Tyger Tyger, burning bright,
In the forests of the night;
What immortal hand or eye,
Could frame thy fearful symmetry?
In what distant deeps or skies.
Burnt the fire of thine eyes?
On what wings dare he aspire?
What the hand, dare seize the fire?
And what shoulder, & what art,
Could twist the sinews of thy heart?
And when thy heart began to beat,
What dread hand? & what dread feet?
What the hammer? what the chain,
In what furnace was thy brain?
What the anvil? what dread grasp,
Dare its deadly terrors clasp!
When the stars threw down their spears
And water’d heaven with their tears:
Did he smile his work to see?
Did he who made the Lamb make thee?
Tyger Tyger burning bright,
In the forests of the night:
What immortal hand or eye,
Dare frame thy fearful symmetry?
I have been thinking a lot recently about Bart Simpson who once said the following to his classmates: ‘C’mon people, this poetry ain’t gonna appreciate itself!’ It’s from an early episode of The Simpsons.
In an effort to control the behaviour of their errant son, Homer and Marge agree to Bart trialling a ‘radical, untested and potentially dangerous’ drug called ‘Focusyn’. We see him morph in front of our eyes, moving from delinquent to angel to shivering paranoid wreck in double time. The episode closes with Homer and Marge deciding to take Bart off the drug trial, convinced that a mischievous Bart is better than a quiescent one.Bart speaks the line in question at the midpoint of his story curve, as he reaches his short-lived zenith of manic politeness. He is sitting in class, listening to Mrs Krabappel talking about Wordsworth’s ‘Daffodils’, when Nelson sees that two dogs are fighting in the playground below. Everyone except Bart rushes to the window to watch. At which point he yells to his classmates to return to the lesson with the line above.
It’s a brilliant joke, not just because we see Bart behaving out of character. It is also absurd, ridiculous. But I happen to think it is true. A poem is a dead thing until a person reads it, then, hopefully, shares it with someone else. Poems do not appreciate themselves. For that we need someone, as Thomas Lux puts it, to love it ‘enough to make you love it’.
It made me think of a lesson I was teaching once on William Blake’s ‘The Tyger’. After reading the poem to the class I chose to ask what pictures went through their minds as I was reading the poem. After a few slightly predictable answers about forests and tigers one boy put up his hand and said this: ‘I think it is about a big forest and a little forest. The little forest is trapped inside the big forest and is struggling to escape from it. It is a real struggle. Eventually the little forest breaks free and makes its way to edge of the big forest. It looks out. What it can see on the other side is the First World War.’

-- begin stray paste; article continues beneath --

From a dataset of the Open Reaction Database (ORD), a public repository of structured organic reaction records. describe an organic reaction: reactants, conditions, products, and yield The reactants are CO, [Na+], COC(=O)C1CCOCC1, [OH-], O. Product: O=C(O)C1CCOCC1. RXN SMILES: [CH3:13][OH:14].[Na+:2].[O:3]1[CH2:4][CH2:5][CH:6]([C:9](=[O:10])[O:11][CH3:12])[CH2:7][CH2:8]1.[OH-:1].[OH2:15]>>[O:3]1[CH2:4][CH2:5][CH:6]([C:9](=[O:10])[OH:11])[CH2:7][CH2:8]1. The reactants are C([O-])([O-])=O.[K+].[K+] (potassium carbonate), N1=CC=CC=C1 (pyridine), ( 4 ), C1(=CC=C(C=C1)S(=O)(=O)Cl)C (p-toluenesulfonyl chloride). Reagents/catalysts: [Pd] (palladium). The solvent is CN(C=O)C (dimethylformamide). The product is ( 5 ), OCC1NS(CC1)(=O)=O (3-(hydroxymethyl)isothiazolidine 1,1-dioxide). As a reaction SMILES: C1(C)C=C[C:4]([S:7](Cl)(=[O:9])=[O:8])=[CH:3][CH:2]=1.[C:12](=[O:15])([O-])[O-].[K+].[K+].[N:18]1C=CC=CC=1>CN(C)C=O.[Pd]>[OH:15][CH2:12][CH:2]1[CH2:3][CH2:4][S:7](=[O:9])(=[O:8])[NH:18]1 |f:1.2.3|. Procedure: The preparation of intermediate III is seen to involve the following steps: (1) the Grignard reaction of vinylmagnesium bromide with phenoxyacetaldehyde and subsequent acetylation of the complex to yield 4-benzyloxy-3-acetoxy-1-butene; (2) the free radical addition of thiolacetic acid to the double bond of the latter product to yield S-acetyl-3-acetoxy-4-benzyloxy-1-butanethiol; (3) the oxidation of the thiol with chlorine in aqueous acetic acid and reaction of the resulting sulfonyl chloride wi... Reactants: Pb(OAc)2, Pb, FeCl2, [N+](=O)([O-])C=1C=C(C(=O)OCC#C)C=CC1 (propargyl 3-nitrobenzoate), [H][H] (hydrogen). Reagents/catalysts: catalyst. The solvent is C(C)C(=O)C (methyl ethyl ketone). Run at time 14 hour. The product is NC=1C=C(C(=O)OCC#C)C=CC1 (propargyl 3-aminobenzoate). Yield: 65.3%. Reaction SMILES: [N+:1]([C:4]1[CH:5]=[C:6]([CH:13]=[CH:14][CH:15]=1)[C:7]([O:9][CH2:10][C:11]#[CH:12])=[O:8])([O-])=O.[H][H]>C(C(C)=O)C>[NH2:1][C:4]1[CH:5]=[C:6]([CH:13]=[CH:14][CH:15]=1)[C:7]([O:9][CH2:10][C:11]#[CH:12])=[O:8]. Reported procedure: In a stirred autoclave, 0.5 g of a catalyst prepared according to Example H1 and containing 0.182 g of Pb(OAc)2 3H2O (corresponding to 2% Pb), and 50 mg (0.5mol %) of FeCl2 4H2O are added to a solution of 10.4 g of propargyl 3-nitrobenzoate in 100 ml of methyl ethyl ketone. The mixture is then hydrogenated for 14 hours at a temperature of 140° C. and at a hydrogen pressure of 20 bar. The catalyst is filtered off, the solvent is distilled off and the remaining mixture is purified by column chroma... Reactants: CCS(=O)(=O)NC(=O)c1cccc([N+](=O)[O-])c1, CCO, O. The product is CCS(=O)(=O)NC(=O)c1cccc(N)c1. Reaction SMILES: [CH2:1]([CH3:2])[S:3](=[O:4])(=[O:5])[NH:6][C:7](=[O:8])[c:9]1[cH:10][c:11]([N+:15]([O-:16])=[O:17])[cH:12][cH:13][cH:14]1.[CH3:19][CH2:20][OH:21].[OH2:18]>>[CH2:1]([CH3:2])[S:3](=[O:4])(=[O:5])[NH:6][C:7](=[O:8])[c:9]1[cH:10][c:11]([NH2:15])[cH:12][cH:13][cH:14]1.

There was a silence. Nobody knew what to say next. I thanked the boy for his comment and said that I found it interesting. Then I did something I had not done consciously in my teaching before. Instead of saying what I wanted to say, which was to debate with the boy’s interpretation of the poem, or read another poem perhaps, I asked the class if the boy’s answer had made anyone else think about the poem differently. All their hands went up.
Then I did something else I had not done before: I allowed the children to take control of the discussion. Instead of their comments going through me ‘in the chair’ they began talking and responding to each other, not always in agreement, but with a new energy and purpose.
Each time I think about the way that poems are handled in classrooms I go back to that boy talking about Blake’s Tyger and Bart Simpson hitting on one of the great truths of reader response theory: unless someone reads a poem and interprets it in some way, there is no reading, and there is no poem.
I wonder what models of reading and interpreting poems you have come across, in school and elsewhere?
How have you been encouraged to respond to poems?
What happens when you don’t give the ‘right answer’?